Beginner Runner Tip #9
Get In Tune With Your Body
Let’s be honest. Running can be painful. And beginners often suffer more muscle soreness than experienced runners because their body isn’t used to the strain. However, the old adage ‘no pain, no gain’ is certainly true with running. The hard part is knowing what pain is ok and what pain is definitely trouble.
Beginner runners often struggle with learning what their body is telling them simply because they haven’t regularly experienced the aches and pains that running can produce. It’s a sad fact that many beginner runners mistake the early warning signs of injury for ‘normal’ running pains and end up injured, undoing much of their hard work and dampening their spirits.
Starting out slowly and building your mileage and number of workouts in a controlled manner will help you learn what ‘normal’ post-workout soreness feels like. If you feel something other than regular workout-related muscle soreness, don’t run. Have a rest day and assess how you feel the next day.
If you’re experiencing pain in your knees, ankles, along your shins, or around your hips or IT Band (the strong band that runs from your hip to your knee) that is beyond normal muscle soreness STOP RUNNING, ice the problem area and elevate it if possible. You may also wish to use anti-inflammatory medication such as Ibuprofen to control the immediate symptoms, however check this with your doctor/pharmacist beforehand and never exceed the recommended dose.
If after a couple of days you no longer feel any pain, ease back into your running and pick up your training schedule where you left off. If you’ve missed a few workouts, don’t skip ahead in your plan as you will just invite further injury. However, if after a couple of days the pain is still present then go and see your doctor or sports physiotherapist for an assessment. NEVER run through the pain. This is the 100% tried and tested method to injure yourself and stop you running for a long time!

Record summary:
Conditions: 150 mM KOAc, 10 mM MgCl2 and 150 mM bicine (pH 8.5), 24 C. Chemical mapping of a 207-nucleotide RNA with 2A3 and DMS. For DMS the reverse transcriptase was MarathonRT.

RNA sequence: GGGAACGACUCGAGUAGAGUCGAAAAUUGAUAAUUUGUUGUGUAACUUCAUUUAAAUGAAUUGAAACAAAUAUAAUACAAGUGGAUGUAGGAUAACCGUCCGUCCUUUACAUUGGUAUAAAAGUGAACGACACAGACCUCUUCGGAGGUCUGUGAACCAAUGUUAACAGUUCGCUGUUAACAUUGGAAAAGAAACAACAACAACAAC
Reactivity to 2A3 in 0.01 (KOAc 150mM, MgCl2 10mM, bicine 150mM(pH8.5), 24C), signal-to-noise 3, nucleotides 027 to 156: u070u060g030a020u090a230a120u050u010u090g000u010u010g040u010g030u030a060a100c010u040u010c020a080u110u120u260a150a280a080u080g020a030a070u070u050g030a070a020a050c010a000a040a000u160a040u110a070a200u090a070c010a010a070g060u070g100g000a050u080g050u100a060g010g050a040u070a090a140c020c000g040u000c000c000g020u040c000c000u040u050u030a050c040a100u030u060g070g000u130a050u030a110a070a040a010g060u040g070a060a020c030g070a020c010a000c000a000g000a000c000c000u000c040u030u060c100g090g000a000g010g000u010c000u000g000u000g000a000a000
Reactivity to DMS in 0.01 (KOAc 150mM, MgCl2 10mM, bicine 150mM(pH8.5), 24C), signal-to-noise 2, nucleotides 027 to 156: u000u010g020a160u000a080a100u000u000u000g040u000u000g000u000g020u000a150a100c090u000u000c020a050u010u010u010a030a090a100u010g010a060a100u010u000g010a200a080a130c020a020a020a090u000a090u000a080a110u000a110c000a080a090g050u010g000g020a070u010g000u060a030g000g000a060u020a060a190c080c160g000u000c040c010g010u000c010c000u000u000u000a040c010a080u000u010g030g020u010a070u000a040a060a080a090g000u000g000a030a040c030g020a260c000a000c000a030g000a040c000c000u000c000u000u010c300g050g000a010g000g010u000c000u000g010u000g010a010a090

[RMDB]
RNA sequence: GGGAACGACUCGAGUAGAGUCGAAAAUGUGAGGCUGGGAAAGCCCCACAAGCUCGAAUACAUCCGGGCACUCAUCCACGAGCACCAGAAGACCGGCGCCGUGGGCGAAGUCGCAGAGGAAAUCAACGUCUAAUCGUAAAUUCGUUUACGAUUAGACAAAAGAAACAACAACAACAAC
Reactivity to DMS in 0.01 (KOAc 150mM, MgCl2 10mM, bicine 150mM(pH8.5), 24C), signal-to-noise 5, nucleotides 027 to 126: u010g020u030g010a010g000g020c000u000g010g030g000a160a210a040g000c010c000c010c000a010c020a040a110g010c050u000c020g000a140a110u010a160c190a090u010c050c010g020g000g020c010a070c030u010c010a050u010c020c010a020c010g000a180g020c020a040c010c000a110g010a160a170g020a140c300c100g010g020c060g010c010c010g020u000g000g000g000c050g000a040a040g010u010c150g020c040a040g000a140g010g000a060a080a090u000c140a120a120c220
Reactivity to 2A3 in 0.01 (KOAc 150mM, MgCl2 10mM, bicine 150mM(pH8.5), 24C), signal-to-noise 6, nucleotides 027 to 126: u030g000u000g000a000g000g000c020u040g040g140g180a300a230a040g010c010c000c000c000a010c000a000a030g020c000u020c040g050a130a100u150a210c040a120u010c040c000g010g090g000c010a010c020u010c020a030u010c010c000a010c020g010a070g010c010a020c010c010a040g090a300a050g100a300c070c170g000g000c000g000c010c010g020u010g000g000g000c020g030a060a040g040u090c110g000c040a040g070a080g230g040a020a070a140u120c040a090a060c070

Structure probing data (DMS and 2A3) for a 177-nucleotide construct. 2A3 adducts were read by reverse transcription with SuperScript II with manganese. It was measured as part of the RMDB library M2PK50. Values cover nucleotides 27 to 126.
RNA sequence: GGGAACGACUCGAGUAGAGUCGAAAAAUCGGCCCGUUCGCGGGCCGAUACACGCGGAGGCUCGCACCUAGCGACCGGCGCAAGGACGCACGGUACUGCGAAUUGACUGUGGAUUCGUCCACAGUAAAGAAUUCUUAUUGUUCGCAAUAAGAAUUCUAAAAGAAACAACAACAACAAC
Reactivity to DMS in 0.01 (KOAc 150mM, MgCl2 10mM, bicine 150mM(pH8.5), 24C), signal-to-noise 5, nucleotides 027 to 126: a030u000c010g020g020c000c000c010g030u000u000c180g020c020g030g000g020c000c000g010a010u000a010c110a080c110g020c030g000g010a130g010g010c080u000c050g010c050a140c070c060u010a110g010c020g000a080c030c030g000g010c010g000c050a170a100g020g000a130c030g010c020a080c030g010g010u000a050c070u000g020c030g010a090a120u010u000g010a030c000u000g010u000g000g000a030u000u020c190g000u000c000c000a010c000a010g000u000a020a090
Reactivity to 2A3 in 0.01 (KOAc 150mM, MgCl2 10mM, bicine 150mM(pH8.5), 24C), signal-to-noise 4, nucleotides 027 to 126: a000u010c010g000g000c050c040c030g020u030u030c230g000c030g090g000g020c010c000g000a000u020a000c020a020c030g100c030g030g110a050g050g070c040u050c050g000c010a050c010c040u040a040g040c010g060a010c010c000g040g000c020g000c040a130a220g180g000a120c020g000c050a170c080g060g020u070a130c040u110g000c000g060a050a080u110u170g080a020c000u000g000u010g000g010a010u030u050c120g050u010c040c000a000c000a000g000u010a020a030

Watch out for the signs of overtraining as well. If you feel a deep fatigue, your legs feel leaden or you aren’t recovering fully before your next workout you could be overtraining and you need to take a rest. Overtraining could lead to injuries caused by a lack of recovery, the usual culprits being knee pain, ITB syndrome, plantar fasciitis and Achilles tendinitis.
Another symptom of overtraining is trouble sleeping. Up to a point extra training will leave you tired and you will sleep well as your body repairs and rebuilds. If you are training heavily and you start to notice your sleep becoming fitful or that you are having trouble getting to sleep, this could be caused by a build-up of the stress hormones cortisol and adrenalin. These stress hormones are natural by-products of exercise and in themselves are not dangerous, however in situations where stress hormone levels remain raised for extended periods of time they will start to affect your body’s processes, the easiest to detect being trouble sleeping.
The prescription for overtraining is simple. Rest. Take a couple of days off and focus on a stretching routine instead of intensive exercise. At the same time, review your training schedule. If you’ve reached a point of overtraining it would indicate you’re trying to do too much, too quickly and you need to revise your plan. This doesn’t mean you’ve failed. It simply means you’re trying to achieve too much in too short a period. By revising your plan and avoiding an overtraining related injury you will achieve more in the long term.
As you gain experience in your running you will learn your body’s capacity for exercise as well as how to read the signals it is giving to you. Getting in tune with your body will help you understand what various pain signals might mean and to determine if you’re over-training. And remember, running is a lifetime endeavour. Missing a couple of workouts because you need rest or because your body is giving the warning signs of an injury doesn’t mean you’re failing, it means you’re smart.
Happy running everyone!
Get Going, Get Running!